Anyone could tell you that idol worship is anathema to Judaism. Some would tell you that idol worship doesn’t truly exist today. Fewer could tell you that it exists in certain forms in all our lives.
A sub-category of idolatry is superstition, which the Torah outlaws:
לֹא תְנַחֲשׁוּ וְלֹא תְעוֹנֵנוּ – Do not consult omens or lucky times… (19:26)
R’ Shlomo Farhi defines idolatry as losing grip on your intellectual approach to what it means to a human. What differentiates mankind from the animal kingdom is that we can control our choices and thought processes.
Rav Hirsch teaches that superstition divorces our God-given mental faculties from our choices, which is the exact definition of idolatry.
Superstition denies the order of science and nature, and denies free will and morality. The Torah is the lens through which we are charged with making choices, and superstition circumvents it.
Superstition places moral actions under external influences, destroying the relationship between Creator and creation. Rav Hirsch notes the common root of Nichush – superstition, and Nachash – the primeval snake. Like the snake, superstitious activity deceptively wriggles and slithers toward disaster.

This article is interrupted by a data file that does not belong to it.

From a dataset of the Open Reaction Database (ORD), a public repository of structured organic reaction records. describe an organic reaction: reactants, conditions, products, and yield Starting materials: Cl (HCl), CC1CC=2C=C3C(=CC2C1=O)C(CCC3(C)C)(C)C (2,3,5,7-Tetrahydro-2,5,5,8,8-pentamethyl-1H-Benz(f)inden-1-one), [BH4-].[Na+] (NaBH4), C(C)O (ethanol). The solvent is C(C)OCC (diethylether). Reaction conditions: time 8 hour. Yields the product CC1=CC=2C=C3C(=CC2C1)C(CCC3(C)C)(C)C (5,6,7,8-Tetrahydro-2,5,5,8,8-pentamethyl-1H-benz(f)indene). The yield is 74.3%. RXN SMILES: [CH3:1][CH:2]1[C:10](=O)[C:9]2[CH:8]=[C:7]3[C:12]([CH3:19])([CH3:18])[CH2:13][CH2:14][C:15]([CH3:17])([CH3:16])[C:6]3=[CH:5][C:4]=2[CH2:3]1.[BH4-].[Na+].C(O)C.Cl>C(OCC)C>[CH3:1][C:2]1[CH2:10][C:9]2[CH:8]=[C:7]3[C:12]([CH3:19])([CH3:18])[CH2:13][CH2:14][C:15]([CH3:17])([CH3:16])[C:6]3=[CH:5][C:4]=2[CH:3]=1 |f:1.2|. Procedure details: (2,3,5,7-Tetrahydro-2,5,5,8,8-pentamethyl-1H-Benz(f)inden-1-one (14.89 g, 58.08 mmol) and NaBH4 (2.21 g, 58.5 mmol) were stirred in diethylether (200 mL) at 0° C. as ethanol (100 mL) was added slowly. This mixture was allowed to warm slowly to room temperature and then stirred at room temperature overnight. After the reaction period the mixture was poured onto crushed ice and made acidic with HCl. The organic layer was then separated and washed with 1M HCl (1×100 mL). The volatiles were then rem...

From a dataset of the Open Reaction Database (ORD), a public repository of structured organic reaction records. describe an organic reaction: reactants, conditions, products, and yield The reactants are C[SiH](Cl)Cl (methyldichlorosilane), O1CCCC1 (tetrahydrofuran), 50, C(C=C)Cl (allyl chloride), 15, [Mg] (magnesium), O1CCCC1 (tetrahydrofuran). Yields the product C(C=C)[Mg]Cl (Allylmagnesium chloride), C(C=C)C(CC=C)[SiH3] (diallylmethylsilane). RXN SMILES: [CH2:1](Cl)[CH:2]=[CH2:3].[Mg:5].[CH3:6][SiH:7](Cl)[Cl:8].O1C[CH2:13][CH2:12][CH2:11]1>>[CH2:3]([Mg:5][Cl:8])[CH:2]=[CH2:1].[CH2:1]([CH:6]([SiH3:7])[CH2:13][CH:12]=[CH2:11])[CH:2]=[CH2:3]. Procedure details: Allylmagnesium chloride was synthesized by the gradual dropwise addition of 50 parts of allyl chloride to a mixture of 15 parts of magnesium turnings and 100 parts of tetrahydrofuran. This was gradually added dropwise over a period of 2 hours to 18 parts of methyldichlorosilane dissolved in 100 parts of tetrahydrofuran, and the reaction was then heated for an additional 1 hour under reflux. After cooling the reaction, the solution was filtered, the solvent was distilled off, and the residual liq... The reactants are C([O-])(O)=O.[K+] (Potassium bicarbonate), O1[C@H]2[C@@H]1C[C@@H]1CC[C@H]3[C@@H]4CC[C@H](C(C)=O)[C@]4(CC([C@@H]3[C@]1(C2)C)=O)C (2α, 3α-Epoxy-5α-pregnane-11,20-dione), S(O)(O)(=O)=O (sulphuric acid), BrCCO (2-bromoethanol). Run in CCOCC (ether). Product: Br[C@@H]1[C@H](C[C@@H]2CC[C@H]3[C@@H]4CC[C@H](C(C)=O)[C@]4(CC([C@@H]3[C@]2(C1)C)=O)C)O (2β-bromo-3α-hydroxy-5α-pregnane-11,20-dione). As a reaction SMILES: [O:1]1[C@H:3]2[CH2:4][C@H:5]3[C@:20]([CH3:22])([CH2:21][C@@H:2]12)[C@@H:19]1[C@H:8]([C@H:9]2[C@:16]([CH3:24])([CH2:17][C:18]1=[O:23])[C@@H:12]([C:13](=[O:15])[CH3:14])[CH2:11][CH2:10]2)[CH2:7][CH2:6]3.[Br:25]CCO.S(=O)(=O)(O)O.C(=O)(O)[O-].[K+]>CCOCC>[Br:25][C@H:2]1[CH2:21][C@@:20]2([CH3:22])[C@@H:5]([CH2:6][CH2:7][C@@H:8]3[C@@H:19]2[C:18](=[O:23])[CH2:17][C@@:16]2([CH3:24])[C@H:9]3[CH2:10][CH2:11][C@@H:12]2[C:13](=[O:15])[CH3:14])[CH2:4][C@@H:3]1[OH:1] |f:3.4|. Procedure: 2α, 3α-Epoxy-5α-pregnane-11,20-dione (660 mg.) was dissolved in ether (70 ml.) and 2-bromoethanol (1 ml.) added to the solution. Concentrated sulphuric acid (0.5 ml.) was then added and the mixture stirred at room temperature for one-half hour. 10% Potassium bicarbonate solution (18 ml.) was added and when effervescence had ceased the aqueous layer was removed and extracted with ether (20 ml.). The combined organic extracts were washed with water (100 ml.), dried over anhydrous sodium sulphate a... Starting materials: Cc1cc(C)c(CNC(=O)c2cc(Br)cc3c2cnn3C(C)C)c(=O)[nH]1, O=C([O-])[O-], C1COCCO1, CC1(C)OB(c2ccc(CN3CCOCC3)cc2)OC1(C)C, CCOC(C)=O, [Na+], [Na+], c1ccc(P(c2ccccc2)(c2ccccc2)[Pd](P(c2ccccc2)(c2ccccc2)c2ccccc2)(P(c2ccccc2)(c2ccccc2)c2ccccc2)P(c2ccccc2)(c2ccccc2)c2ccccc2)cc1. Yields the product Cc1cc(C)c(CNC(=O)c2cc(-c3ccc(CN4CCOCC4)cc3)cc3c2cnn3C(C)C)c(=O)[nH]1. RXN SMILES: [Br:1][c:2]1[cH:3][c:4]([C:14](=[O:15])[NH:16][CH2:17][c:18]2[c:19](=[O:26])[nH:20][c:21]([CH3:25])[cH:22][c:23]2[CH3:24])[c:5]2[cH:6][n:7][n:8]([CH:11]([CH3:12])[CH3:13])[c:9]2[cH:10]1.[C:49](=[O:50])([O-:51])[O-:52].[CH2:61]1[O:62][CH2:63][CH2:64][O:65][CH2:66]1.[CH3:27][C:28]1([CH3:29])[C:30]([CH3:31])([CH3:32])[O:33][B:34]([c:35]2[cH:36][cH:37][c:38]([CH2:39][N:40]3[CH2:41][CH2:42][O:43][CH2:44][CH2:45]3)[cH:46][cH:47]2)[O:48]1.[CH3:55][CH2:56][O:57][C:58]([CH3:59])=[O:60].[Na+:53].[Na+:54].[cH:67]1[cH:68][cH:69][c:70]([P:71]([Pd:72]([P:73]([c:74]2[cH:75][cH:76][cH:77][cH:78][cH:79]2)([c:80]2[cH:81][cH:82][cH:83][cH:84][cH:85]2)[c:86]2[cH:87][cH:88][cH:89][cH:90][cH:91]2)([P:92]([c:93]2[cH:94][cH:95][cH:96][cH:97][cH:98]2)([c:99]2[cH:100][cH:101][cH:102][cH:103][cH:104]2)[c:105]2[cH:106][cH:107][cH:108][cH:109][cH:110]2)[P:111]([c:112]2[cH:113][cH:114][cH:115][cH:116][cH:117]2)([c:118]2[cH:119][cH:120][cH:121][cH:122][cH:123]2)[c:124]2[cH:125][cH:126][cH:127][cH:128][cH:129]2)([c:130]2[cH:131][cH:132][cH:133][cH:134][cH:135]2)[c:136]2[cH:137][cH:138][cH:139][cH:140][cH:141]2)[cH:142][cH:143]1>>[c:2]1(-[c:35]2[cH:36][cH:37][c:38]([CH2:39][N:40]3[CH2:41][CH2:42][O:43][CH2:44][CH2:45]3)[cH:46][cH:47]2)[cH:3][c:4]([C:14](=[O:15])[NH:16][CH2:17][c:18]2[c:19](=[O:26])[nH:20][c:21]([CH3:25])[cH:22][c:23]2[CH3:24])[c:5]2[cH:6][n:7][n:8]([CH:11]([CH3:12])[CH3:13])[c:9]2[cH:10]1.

The people most susceptible to superstition are vulnerable people struggling through something, desperate for a way forward. The Torah emphasises that cutting corners is not the way forward.
The Torah is supposed to guide us through the darkness. Doubt is normal. Uncertainty is expected. The Torah urges us to embrace the difficulty of the unknown, and challenges us to work through it without looking for a quick fix.